In Alaska, houses are built to keep you warm in the summer and warmer still in the winter.  So with a record-setting heat wave scorching the state, residents are sweltering amid temperatures soaring past 90 degrees Fahrenheit.   South-central Alaska hit four all-time highs yesterday (June 17), ranging between 88 Fahrenheit in Seward to 94 Fahrenheit in Talkeetna, according to the National Weather Service.  In the southeastern portion of the state, Skagway, a popular cruise ship port-of-call, reached 83 Fahrenheit, almost as warm as St. Thomas was in the Virgin Islands.  Just about every part of the state was warmer than average yesterday, the NWS said.

The blazing hot temperatures are just the latest records to fall this year in Alaska. Residents also endured history-making cold temperatures this spring and flooding and evacuations caused by the never-ending winter.  A mass of Arctic air stuck over the state for weeks this spring was responsible for the chilly weather.  It finally ended after the warming effects of 18 hours of sunlight at the end of May.   While Interior Alaska and towns near the Alaska Range regularly see high temperatures in the summer, extreme heat rarely flares up in Alaska’s coastal communities, which are cooled by marine breezes.  But a high-pressure ridge parked over South-central Alaska is pushing refreshing afternoon sea breezes offshore.   A similar predicament often develops in Southern California, when a high-pressure system keeps firing up heat waves in beach towns that depend on fog and ocean air for natural air-conditioning.   The heat wave will continue for the rest of the week, the NWS forecasts.

The unusually strong, high-pressure system is intensifying over mainland Alaska, continuing the heat wave.  Interior and Southwest Alaska will reach upwards of 90 Fahrenheit, and Southeast and South-central Alaska will see highs in the upper 70s and 80s Fahrenheit.   Yet just a month ago, Alaska was in the grips of a never-ending winter, with late season snowstorms and record-low temperatures in mid-May.  The wild weather swing has wreaked havoc on the annual ice melt along rivers, causing ice jams and flooding.  The town of Galena was evacuated late last month due to flooding from an ice dam on the mighty Yukon River.  A persistent low-pressure trough that remained stuck over the state brought wave after wave of cold Arctic air into Alaska, keeping temperatures lower than normal for most of the winter.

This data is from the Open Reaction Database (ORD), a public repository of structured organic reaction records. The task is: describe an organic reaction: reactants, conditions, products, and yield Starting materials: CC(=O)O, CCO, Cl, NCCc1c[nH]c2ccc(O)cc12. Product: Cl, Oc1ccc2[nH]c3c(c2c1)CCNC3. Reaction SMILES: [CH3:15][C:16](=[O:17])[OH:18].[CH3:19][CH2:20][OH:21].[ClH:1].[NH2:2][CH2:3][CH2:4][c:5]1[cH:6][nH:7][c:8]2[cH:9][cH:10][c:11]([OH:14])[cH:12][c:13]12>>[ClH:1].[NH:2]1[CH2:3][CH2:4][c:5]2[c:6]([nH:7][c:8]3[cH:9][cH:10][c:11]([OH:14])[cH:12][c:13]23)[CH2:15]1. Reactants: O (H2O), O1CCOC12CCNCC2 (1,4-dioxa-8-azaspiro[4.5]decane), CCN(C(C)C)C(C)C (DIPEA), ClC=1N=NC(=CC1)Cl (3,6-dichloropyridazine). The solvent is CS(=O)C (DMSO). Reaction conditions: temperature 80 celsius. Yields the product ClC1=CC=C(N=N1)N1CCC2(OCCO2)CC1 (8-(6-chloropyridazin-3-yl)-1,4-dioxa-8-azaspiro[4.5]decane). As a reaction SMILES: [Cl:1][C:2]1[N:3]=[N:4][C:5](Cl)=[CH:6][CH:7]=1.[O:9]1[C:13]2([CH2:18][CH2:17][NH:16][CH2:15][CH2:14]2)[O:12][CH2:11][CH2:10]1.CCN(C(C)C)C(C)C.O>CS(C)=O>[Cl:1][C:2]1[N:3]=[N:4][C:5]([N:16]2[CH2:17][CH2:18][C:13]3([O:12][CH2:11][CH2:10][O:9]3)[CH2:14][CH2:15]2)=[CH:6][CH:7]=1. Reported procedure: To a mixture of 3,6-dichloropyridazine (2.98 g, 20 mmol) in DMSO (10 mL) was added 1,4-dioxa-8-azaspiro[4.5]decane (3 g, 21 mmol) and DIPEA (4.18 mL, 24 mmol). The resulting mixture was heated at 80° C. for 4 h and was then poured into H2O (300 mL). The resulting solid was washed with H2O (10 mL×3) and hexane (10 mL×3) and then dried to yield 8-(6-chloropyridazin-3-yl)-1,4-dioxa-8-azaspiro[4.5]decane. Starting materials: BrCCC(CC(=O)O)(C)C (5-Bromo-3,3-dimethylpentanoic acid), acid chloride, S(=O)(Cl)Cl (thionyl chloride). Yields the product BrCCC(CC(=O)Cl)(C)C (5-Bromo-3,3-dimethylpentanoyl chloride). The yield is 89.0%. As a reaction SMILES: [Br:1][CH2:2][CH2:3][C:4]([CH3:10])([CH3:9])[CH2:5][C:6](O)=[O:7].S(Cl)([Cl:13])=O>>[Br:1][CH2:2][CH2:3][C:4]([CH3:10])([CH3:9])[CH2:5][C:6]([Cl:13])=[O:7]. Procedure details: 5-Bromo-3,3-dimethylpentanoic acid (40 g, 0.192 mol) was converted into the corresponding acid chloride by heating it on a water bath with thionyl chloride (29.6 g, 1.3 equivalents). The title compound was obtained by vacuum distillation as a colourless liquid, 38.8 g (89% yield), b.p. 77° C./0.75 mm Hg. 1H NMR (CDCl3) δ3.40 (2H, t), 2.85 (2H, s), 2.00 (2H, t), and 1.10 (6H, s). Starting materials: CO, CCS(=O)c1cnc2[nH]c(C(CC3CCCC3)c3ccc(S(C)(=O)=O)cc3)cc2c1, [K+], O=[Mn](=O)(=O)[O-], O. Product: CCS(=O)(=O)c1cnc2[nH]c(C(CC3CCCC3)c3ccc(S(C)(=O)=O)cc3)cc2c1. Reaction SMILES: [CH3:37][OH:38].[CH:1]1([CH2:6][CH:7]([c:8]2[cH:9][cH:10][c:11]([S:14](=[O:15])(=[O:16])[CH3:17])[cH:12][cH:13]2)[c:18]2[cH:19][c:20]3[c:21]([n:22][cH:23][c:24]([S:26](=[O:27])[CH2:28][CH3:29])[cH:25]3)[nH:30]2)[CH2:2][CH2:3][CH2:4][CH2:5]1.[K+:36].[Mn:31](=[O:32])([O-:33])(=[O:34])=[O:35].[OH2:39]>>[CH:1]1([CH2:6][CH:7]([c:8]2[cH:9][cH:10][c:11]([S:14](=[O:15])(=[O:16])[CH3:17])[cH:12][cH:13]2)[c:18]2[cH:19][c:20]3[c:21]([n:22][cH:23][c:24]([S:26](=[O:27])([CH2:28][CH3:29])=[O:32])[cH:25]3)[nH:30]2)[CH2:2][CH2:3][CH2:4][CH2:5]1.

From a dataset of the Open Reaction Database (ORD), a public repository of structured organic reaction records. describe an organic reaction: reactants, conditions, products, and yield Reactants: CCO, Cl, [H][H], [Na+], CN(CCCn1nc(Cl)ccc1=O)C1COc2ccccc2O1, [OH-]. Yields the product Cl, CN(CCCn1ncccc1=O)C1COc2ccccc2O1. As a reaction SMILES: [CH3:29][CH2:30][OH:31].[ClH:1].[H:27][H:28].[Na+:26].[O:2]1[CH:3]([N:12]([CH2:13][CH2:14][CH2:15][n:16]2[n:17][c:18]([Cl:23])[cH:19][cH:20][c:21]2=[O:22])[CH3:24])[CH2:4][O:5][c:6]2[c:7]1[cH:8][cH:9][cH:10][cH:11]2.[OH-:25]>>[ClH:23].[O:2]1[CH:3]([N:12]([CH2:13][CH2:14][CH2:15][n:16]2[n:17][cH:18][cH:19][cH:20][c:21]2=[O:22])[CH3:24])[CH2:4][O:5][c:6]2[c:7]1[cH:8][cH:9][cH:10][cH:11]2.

This week’s warm weather could bring more flooding from melting snow and ice at higher elevations, the NWS has warned.  A red flag fire warning, which signals dangerously dry air and possible strong winds, was also issued over the weekend for much of the state because of drier conditions caused by the hot air mass.  A forest fire broke out east of Fairbanks on Monday evening (June 17), prompting temporary road closures.  A 30,000-acre fire is also burning in Southwest Alaska.   The highest temperature ever recorded in Alaska was 100 F in Ft. Yukon on June 27, 1915.

This is a story of extremes in weather conditions and the fact that the weather conditions are always changing, just like other places across the globe.  It is affected by low and high pressure systems that either bring to a region, extremes in cold weather or extremes in hot weather.  If you don’t like the extremes, we have a lot of moderate conditions in between these extremes.

Last year in the state of North Dakota, you had large areas of drought and the farmers had their entire crops planted early due to an early, dry spring.  This year, it is the exact opposite.  Very wet spring and early summer had it so wet that some farmers still have not planted their entire crops and probably will not plant anything more.

This is the same message that I have been saying for ever, and, that is, that weather is cyclical and is constantly changing due to our ever changing atmosphere.  Just think, my state is always thought of as such a cold place to live, but millions of years ago, this same region of the country was a swamp.  So much for global warming.